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Hammersmith, London, United Kingdom
I'm a director of Maidenhead United Football Club. For ten seasons one of my roles at the club was to produce the match programme. The aim of this blog was to write football related articles for publication in the match programme. In particular I like to write about the representation of football in popular culture, specifically music, film/TV and literature. I also write about matches I attend which generally feature Maidenhead United.

Tuesday, 8 May 2018


23 Seasons watching Maidenhead United

Part 19: 2012/13

“The definition of insanity is doing the same thing over and over again, but expecting different results”. Albert Einstein.
Two seasons of decline may well have been arrested in 2012/13 but the die was well and truly cast for the latter half of the Drax era. A well worn path containing at least some of the following mileposts: a promising start, an exciting cup run, a long barren league run mid season, a relegation battle at the end, a player or two signing for a higher level club.
With relegation avoided before the final day, and no cup run to speak of, the 2012/13 season was not quite as exciting as the previous two but perhaps all the better for it given what was to follow twelve months later. Instead there was a chance to mark time, and as the club slowly moved towards setting up its community arm and building a new stand, reflect on a nationwide development that was to have a significant impact on the York Road crowds.
Despite the continued poor form, particularly at home, league attendances remained stubbornly above the 300 mark as an increasing number of supporters began to appreciate an afternoon at York Road, regardless of the result. Waifs and strays disillusioned or disconnected from a lifetime going to watch the likes of Chelsea, Spurs, WIgan, Orient, Cardiff, started to make York Road their home, a symbol of the wider against modern football sentiment manifesting itself across the land. At York Road, you could turn up when you want, stand where you like, enjoy a pint whilst watching the action and after the match share a conversation with the participants. In short it was a window to a world lost in the wake of the professional game’s eager adoption of commercialism which coupled with its contemptuous or even downright aggressive treatment of supporters led many to look elsewhere for their football fix.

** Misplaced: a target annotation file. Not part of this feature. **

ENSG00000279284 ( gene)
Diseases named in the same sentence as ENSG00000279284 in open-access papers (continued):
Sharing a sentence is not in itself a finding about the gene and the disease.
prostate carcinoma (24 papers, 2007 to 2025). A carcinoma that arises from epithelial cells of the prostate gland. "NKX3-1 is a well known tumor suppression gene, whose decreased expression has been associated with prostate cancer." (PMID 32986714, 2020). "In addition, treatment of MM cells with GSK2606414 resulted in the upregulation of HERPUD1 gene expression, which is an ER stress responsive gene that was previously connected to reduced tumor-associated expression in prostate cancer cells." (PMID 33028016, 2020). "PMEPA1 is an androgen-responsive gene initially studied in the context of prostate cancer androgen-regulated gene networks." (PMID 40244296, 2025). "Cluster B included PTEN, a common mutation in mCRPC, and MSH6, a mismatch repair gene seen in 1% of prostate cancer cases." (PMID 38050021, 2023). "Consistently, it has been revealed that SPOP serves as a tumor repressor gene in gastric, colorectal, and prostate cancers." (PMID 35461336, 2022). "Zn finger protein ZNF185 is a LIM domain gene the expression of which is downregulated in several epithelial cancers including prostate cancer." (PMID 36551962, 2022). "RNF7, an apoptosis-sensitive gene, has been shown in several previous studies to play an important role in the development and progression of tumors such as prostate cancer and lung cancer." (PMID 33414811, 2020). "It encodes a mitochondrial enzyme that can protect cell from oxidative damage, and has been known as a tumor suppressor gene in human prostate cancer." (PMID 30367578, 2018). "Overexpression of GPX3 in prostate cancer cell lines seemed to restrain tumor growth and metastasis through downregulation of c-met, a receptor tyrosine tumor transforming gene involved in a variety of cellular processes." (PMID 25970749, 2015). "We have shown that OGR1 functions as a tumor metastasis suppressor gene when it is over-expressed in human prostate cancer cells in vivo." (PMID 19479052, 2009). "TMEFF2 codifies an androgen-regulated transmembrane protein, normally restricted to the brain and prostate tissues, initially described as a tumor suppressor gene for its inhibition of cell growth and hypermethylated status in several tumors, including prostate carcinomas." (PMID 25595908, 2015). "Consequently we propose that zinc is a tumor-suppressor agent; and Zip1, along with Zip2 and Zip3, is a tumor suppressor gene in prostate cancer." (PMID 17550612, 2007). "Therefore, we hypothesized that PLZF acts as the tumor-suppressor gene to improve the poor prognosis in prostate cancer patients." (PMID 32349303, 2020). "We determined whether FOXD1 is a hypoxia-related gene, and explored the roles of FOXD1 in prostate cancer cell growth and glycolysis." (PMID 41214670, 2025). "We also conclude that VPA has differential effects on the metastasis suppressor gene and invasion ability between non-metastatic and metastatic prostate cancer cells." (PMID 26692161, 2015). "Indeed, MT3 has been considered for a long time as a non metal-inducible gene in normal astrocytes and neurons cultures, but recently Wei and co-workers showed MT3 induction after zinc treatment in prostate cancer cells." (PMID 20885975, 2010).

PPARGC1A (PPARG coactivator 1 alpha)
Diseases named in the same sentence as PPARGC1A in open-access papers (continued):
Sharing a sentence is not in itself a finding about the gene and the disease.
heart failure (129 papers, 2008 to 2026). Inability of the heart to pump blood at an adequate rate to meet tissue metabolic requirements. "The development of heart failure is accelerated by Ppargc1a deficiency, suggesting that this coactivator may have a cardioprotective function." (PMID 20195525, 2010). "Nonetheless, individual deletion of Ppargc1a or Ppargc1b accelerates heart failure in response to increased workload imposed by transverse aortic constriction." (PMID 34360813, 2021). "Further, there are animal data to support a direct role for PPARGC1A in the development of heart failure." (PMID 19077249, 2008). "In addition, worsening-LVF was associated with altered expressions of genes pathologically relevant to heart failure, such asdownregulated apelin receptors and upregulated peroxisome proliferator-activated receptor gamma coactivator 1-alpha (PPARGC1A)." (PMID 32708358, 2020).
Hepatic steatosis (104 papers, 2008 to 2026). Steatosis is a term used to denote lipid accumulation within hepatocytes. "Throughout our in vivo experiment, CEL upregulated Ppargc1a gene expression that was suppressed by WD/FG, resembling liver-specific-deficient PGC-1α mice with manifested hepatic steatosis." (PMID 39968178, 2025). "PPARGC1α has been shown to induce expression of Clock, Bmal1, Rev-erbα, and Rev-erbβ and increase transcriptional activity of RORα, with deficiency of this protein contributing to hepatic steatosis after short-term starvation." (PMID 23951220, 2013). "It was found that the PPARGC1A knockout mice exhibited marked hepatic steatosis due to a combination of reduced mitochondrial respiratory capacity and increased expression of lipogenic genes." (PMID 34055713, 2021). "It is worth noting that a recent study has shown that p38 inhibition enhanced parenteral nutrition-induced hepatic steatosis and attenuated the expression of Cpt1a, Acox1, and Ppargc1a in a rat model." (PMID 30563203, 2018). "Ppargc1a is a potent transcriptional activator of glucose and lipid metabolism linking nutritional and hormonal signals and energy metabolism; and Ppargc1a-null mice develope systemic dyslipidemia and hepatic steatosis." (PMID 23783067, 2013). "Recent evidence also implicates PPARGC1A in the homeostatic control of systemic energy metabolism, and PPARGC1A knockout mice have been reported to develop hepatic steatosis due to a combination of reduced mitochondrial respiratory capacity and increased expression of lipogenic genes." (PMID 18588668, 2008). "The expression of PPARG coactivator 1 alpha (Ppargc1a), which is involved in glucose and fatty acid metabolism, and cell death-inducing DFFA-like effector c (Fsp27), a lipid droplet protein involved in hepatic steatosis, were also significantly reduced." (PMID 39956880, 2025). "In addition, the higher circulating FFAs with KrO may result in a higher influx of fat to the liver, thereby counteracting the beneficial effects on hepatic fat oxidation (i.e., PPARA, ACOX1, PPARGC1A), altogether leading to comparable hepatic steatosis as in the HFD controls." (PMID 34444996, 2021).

Naturally these newcomers tended to be men of a certain age but their numbers were more than matched by the growing number of Junior Magpies who took up the offer of free football. A membership list from this season revealed a growing number travelling east from Twyford and suburbs of Reading, sometimes with their Dad, reflecting the valuable job the Royals were doing in introducing youngsters to the game although not being an attractive enough location to sustain interest. Indeed the town centre location of York Road was another positive feature of the matchday, with its easy public transport links and access to local pubs. Its historic aspect was formally recognised with the unveiling of a blue plaque by the Mayor.
On the pitch, initially the malaise of the previous season was forgotten with only one defeat in the first seven matches. Particularly impressive was new signing, striker David Pratt, whose incredible work rate was matched with goals. He provided a fulcrum around which the youthful talent of Harry Pritchard and Reece Tison-Lascaris could develop, whilst Alex Wall blossomed.
They blended perfectly on a sunny September afternoon at York Road, to score seven second half goals against the hapless Truro, to add to one from the first half. Sure enough though as the leaves started to drop, the points dried up, and this time there was little to cheer in the Cup as a trip to Didcot ended in a humbling defeat. The Trophy at least provided a day out to Cheltenham on a Sunday to beat tenants Gloucester before defeat against Sutton in the next round.
Young central defender Devante McKain impressed enough to earn a move to Gillingham before Christmas, and this spurred Wall onto a goalscoring run which would pique the interest of visiting scouts.
This began at the end of the year with one of the six that the Magpies put past Staines at a very wet Wheatsheaf Park and was followed up a week later with a brace which beat Chelmsford 2-1 at York Road, the winner a howitzer of a last minute free kick.
Six more strikes by the end of February were enough for Luton manager John Still to sign Wall and break the Magpies transfer record.
League form remained patchy however, so Drax turned once again to Richard Pacquette, who returned to replace Wall, scoring five times, with United securing safety on the penultimate Saturday of the season with a 4-2 win over a shambolic Bromley outfit at York Road.

With thanks to Mark Smith’s book One For Sorrow Two For Joy for the statistical content of this series.
To read more about this season visit www.mufcheritage.com

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